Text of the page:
The Wall Street Journal, as usual, got the early call on the culmination, finally, of the long-in-the-works DreamWorks/Reliance deal:
The principals of DreamWorks SKG have completed a long-anticipated deal with one of India's largest entertainment conglomerates to set up a new $1.2 billion film company, according to people familiar with the matter.
The deal gives DreamWorks co-founder Steven Spielberg and DreamWorks Chief Executive Stacey Snider the financial support they need to leave Viacom Inc.'s Paramount Pictures and start their new venture. Under the signed agreement, Mumbai-based Reliance ADA Group will invest $500 million equity and provide another $700 million in debt through J.P. Morgan Chase & Co. toward the new venture, which will produce a slate of about six films a year.
Variety reveals that DreamWorks will be able to take its staff with them. This could help the studio unload some of the DreamWorks overhead of some $50 million a year:
Though the deal has been anticipated for some time, what had been unclear was the fate of DreamWorks' executives, who would have been contractually obligated to remain employed by Paramount. In a surprise move, Paramount waived its right to keep DreamWorks' execs in its fold.
"To facilitate a timely and smooth transition, Paramount has waived certain provisions from the original deal to clear the way for the DreamWorks principals and their employees to join their new company without delay," Paramount said in a statement.
It's not unusual for a deal this complex to take so long.
It is unusual that having not clinched a deal with Universal, and moving to Viacom/Paramount, which acquired DreamWorks for $1.6 biillion 2 1/2 years ago, Spielberg/Geffen and co. should be so hellbent on getting out of there.
It became clear that Spielberg, Geffen and Stacey Snider thought they were a satellite company working alongside Paramount--even serviced by the studio, on some level. But Paramount chairman Brad Grey considered DreamWorks to be not a sibling company but one of several labels answering to him, like MTV or Paramount Vantage.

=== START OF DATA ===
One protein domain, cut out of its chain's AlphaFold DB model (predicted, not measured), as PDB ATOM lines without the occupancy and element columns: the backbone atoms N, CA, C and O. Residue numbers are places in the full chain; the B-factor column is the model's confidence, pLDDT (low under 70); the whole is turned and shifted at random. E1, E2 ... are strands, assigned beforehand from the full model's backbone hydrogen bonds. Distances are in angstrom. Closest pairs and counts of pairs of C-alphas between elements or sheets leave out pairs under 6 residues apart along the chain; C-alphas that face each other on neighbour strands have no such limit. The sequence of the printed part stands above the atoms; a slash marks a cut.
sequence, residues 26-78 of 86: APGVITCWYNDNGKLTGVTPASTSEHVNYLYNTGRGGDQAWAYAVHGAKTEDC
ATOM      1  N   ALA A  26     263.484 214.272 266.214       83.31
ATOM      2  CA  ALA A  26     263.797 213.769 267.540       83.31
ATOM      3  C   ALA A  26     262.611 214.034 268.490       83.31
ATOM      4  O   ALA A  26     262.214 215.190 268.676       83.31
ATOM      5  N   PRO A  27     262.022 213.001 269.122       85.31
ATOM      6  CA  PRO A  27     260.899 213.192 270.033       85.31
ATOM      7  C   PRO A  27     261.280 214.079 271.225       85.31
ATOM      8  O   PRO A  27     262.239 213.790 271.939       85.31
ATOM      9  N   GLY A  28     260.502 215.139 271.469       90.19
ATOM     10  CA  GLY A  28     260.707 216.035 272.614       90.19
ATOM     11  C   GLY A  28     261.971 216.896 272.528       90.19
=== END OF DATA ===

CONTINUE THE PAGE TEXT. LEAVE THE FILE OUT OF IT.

Add the ornery and volatile Sumner Redstone to the mix, and you had a recipe for disaster.
Even if Spielberg and company had to go offshore, to India, they were going to raise the necessary funding to make another go at a standalone company answering to no one. Now Spielberg and Snider (as Geffen departs the team) will go their merry way--presumably to a Universal distribution deal, although the studio balked at putting up $130 million for the 3-D animated Spielberg/Peter Jackson adaptation of the comic-strip classic Tintin.
As Claudia Eller points out in the LAT, this is a sign of the times, as studios resist the lure of getting into bed with even filmmakers of the stature of Spielberg and Jackson if the numbers don't add up. The two filmmakers (who could grab as much as 30% of the gross on their pics) were switching off producing and directing duties on the first two installments of a planned trilogy filmed back-to-back. Production was scheduled to begin next month, as Paramount was hoping to find a partner to shoulder the cost. Negotiating this deal with Paramount comes at the very moment that Spielberg is extricating himself from the studio and hopes to walk away with as much as he can get.
Universal will likely wind up as DreamWorks' distributor. But the Tintin situation highlights the fact that even as a standalone, DreamWorks will need willing financial partners if it wants to mount big-budget behemoths. The other question is how willing Spielberg and Snider will be to pare back their size, scope and staff to remain lean and mean. They risk following the path taken by would-be indies like Joe Roth's Revolution and The Weinsteins, two companies who raised substantial funding but followed a free-spending, old-fashioned studio-scale paradigm.
[Originally appeared on Variety.com]